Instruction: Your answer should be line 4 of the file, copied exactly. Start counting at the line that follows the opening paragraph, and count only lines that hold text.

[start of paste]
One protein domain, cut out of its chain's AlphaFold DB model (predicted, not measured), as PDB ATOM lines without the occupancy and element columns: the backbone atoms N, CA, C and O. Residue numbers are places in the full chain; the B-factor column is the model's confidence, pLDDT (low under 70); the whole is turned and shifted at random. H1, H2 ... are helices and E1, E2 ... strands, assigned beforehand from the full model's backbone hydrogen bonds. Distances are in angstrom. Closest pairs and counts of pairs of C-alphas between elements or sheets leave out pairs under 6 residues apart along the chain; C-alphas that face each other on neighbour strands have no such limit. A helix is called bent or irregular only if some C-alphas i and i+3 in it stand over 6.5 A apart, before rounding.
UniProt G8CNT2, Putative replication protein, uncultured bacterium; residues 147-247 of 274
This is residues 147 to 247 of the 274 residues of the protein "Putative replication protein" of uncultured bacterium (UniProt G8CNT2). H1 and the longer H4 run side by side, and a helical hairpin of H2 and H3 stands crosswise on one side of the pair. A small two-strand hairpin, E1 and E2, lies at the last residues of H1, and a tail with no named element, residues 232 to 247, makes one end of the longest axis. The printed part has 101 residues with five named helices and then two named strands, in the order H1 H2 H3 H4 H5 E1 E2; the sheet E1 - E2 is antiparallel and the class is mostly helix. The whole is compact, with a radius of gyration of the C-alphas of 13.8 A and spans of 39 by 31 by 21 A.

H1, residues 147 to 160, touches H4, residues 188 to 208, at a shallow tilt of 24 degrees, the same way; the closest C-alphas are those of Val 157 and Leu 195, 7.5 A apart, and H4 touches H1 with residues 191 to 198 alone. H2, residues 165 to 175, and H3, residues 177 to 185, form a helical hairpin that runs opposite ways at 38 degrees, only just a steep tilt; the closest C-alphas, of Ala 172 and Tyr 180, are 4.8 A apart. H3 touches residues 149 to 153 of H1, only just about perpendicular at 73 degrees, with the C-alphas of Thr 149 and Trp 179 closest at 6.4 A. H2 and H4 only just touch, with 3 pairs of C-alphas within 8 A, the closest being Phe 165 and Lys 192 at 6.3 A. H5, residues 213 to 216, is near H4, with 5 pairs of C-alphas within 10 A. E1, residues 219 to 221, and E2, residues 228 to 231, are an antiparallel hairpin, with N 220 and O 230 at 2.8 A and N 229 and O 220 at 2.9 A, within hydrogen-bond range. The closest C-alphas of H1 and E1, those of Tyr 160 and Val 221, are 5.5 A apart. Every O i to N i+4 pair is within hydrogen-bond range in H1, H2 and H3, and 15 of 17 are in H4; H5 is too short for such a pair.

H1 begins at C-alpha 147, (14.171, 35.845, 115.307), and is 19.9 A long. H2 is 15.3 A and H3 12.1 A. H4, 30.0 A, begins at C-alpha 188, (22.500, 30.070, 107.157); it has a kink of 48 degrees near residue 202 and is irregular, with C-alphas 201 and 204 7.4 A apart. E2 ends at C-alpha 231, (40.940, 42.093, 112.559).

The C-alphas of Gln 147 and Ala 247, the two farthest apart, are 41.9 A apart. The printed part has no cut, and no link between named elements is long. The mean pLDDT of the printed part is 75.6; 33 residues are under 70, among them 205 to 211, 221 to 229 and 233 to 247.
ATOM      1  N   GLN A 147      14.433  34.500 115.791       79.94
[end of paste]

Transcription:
H1 begins at C-alpha 147, (14.171, 35.845, 115.307), and is 19.9 A long. H2 is 15.3 A and H3 12.1 A. H4, 30.0 A, begins at C-alpha 188, (22.500, 30.070, 107.157); it has a kink of 48 degrees near residue 202 and is irregular, with C-alphas 201 and 204 7.4 A apart. E2 ends at C-alpha 231, (40.940, 42.093, 112.559).